When Apple’s then-CEO Steve Jobs introduced the iPad three years ago, he predicted that tablets like the iPad would displace PCs for most users, and PCs would become the equivalent of the 1990s workstation: a specialized device used by a small percentage of workers for extreme computing, whether that mean computational capability or tied to needs for very large displays, specialty peripherals, or input mechanisms. (InfoWorld, April 2013)

I wish I could find some data on the unit sales of gas ranges soon after the introduction of microwave ovens — I suspect that we would see some strong similarities in both the sales trends and underlying reasons for switching as we see above.

During the early and through the “golden” years of the PC, there was a constant need for speed enhancements that allowed the PC to perform up to the expectations of the users. For the past few years, roughly coinciding with the rise of mobile devices, it’s my opinion that, for that vast majority of users, performance has ceased to be of significant importance to almost all consumers — or least to those outside of the specialty users Steve Jobs referred to … with gamers thrown in for good measure. Ironically this increasing processing power, in large part developed to feed demand in PCs, is what has allowed mobile devices to succeed with consumers.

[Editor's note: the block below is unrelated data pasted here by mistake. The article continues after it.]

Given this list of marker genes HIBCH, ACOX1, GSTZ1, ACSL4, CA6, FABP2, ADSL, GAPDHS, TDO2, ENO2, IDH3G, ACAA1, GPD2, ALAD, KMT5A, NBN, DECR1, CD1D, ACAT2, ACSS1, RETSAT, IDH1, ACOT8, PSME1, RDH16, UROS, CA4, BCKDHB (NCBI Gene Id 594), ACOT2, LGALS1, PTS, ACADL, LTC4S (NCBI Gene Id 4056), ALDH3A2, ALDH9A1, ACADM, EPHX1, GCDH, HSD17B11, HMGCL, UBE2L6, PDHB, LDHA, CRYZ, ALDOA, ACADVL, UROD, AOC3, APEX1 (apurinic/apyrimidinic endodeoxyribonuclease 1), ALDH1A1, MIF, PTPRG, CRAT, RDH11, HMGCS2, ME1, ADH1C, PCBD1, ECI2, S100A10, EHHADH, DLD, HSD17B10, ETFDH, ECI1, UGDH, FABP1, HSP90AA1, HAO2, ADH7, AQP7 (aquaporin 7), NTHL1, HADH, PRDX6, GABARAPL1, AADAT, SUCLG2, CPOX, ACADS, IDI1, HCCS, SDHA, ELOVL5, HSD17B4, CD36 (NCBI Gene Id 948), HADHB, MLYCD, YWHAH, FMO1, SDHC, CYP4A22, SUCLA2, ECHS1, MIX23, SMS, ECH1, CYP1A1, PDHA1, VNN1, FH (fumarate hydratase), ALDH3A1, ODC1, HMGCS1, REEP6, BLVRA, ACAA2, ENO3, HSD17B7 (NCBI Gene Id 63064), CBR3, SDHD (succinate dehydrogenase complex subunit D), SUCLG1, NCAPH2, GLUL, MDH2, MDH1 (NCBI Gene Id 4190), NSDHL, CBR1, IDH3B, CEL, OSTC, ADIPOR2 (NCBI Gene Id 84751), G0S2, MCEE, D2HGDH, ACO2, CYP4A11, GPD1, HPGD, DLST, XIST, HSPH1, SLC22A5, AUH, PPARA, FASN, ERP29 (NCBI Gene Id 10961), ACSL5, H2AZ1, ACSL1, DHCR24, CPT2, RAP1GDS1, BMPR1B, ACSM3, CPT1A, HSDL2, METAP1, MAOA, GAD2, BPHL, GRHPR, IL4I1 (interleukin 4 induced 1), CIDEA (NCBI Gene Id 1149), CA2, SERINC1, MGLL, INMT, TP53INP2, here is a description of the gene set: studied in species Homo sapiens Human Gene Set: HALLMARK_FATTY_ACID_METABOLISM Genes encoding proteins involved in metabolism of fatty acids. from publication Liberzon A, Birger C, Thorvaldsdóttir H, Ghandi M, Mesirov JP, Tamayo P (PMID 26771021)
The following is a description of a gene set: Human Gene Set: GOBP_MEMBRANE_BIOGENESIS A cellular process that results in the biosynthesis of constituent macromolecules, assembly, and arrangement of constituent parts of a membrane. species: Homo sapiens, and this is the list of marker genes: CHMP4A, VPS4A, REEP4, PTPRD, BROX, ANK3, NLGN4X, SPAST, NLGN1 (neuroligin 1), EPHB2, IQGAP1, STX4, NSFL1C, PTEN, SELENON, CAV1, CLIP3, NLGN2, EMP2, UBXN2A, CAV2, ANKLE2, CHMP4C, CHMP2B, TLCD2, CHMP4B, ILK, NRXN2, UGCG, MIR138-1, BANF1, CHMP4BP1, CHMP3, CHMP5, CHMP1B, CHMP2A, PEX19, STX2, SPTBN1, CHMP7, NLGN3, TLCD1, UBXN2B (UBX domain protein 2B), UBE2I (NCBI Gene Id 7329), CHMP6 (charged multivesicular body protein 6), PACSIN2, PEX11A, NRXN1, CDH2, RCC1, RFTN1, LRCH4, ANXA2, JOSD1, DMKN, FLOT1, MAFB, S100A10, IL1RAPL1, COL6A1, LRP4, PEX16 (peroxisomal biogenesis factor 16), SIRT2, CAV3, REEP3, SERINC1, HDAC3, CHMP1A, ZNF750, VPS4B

Dangers to Academia

Obviously the rise of mobile devices is a result of some very strong market forces as well as exciting technological developments, but this does necessarily make for a rosy outlook in the short term. My main concerns stem from the heavy consumer lean — both in terms of content and as a business model — of mobile devices. Obviously using a mobile device in no way precludes one from using a PC when the task at hand would logically require it. I know (without firm statistics) that the vast majority of our students have both laptops and mobile devices and use both on a regular basis. However, I have some reservations about (institutionally) going out of our way to facilitate the use of mobile devices, especially as this might have some unintended consequences within the academic sphere.

In discussing this article with a colleague in IT, he confided that he increasingly found himself using his mobile device almost exclusively to meet his duties on some days. On one hand, he thought it was wonderful that it allowed him to do so, but on the other that he worried that the limitations of the device (legibility, ease of input, etc.) were such that on those days he adjusted his workflow and to some degree his priorities to deal with these deficiencies. On the fairly low-end task of email, I’m fairly certain that to some degree my “close-reading” of incoming emails, as well as the quality of outgoing content to a larger degree suffer when using a small mobile device.